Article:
Housing supply

Proposed DHCR regulations will exacerbate housing supply problems

The affordable housing crisis in New York remains widespread. Photo: Community Housing Improvement Program

The New York State Division of Housing and Community Renewal (DHCR) has proposed new rent-stabilized housing regulations that will leave thousands of apartments vacant, worsening New York’s affordable housing crisis. . The proposed rules would create a formula for setting rents for reconfigured units in rent-stabilized buildings. In almost all cases, the new formula would make it financially impossible for a landowner to commit to a reconfiguration. This means the units will remain vacant and unavailable for rental in perpetuity.

“It is unfortunate that the DHCR has not noticed that we have a massive lack of housing supply in New York. This may be the only explanation for proposing new rules that encourage divestment in the operation of affordable apartments, said Jay Martin, executive director of the Community Housing Improvement Program (CHIP).

Six months ago, CHIP launched an awareness campaign to highlight the growing problem of rent-stabilized vacant apartments (vacancynyc.org). The 2021 Housing and Vacancy Survey revealed that 42,800 rent-stabilized apartments are currently vacant and unavailable for rental.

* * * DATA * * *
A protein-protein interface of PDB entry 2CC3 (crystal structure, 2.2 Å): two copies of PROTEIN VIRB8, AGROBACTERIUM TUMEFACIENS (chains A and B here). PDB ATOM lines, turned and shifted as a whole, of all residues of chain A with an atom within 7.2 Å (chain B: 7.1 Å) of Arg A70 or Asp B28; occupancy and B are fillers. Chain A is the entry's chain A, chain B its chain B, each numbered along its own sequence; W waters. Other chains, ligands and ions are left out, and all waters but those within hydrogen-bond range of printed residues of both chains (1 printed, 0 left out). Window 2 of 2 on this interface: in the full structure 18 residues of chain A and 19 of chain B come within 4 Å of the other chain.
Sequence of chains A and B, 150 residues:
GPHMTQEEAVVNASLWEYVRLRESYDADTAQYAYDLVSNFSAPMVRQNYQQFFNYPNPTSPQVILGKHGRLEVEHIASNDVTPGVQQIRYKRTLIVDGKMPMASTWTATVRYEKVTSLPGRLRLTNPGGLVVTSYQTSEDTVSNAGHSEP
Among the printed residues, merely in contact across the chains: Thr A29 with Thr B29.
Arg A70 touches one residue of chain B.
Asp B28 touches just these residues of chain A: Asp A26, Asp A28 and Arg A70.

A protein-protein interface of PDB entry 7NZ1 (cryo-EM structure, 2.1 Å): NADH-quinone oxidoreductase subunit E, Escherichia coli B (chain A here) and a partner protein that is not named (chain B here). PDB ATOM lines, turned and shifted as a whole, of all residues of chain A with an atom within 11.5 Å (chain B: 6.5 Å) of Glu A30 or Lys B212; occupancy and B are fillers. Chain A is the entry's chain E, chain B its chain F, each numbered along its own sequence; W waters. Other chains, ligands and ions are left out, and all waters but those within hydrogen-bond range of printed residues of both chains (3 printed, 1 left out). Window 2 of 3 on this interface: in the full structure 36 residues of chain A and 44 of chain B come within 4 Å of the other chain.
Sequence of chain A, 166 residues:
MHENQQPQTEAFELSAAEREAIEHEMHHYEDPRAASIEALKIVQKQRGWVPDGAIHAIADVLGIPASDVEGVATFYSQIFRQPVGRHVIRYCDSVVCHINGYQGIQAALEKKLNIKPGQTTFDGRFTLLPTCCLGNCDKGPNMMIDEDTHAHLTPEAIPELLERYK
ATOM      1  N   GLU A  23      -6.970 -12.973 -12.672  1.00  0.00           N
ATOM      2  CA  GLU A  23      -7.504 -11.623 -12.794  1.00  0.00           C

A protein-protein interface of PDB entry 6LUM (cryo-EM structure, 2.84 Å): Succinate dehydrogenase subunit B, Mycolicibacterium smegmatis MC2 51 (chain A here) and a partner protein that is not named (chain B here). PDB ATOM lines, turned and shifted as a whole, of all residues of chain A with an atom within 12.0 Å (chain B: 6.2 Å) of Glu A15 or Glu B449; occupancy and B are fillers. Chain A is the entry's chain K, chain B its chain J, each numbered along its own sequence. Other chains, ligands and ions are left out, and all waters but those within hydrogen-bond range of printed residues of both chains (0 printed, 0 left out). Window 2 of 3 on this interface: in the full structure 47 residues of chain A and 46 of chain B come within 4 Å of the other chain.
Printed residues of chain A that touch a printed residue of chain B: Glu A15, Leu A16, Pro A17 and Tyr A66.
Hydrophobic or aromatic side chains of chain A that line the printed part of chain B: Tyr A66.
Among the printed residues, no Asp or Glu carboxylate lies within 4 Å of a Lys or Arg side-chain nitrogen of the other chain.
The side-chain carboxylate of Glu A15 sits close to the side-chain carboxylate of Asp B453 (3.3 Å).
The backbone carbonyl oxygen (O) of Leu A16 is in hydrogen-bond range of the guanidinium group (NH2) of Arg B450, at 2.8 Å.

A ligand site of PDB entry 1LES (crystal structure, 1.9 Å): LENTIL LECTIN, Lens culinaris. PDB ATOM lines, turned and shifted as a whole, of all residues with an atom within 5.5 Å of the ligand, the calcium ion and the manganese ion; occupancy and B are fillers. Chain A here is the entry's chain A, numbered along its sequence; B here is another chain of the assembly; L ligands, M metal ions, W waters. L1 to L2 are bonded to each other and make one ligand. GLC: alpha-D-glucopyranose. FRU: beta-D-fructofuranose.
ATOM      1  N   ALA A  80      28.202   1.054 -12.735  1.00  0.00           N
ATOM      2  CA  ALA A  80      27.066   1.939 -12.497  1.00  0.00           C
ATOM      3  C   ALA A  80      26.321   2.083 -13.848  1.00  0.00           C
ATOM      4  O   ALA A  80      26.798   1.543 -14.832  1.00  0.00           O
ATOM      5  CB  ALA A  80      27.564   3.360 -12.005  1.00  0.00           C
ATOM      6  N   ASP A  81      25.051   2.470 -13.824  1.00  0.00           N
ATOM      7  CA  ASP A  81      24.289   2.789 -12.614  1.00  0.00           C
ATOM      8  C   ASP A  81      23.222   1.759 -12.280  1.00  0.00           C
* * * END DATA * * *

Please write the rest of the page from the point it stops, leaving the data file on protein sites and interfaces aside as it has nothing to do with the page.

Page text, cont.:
These units require major rehabilitation that costs over $75,000, but current rents are not high enough for the owner to secure the financing needed to complete the renovations. In limited cases, some of these units have been able to be refurbished and re-let through reconfigurations with other units. Proposed DHCR regulations would end this practice, meaning they will remain vacant as owners will not be able to obtain financing for renovations.

“Anyone who suggests that these proposed regulations would lead to more of these units being rented clearly knows nothing about housing. It’s a simple calculation. The costs are too high to carry out the renovations, so the units will remain vacant forever,” Martin said.

The proposed regulations also lack clarity. A legal interpretation of the proposed regulations is that reconfiguring deregulated housing into a rent-stabilized building would require the landlord to re-regulate the housing. Regulatory changes are needed to provide certainty to homeowners or they will be reluctant to move forward with renovations. CHIP looks forward to providing detailed testimony on these changes at the November 15 hearing.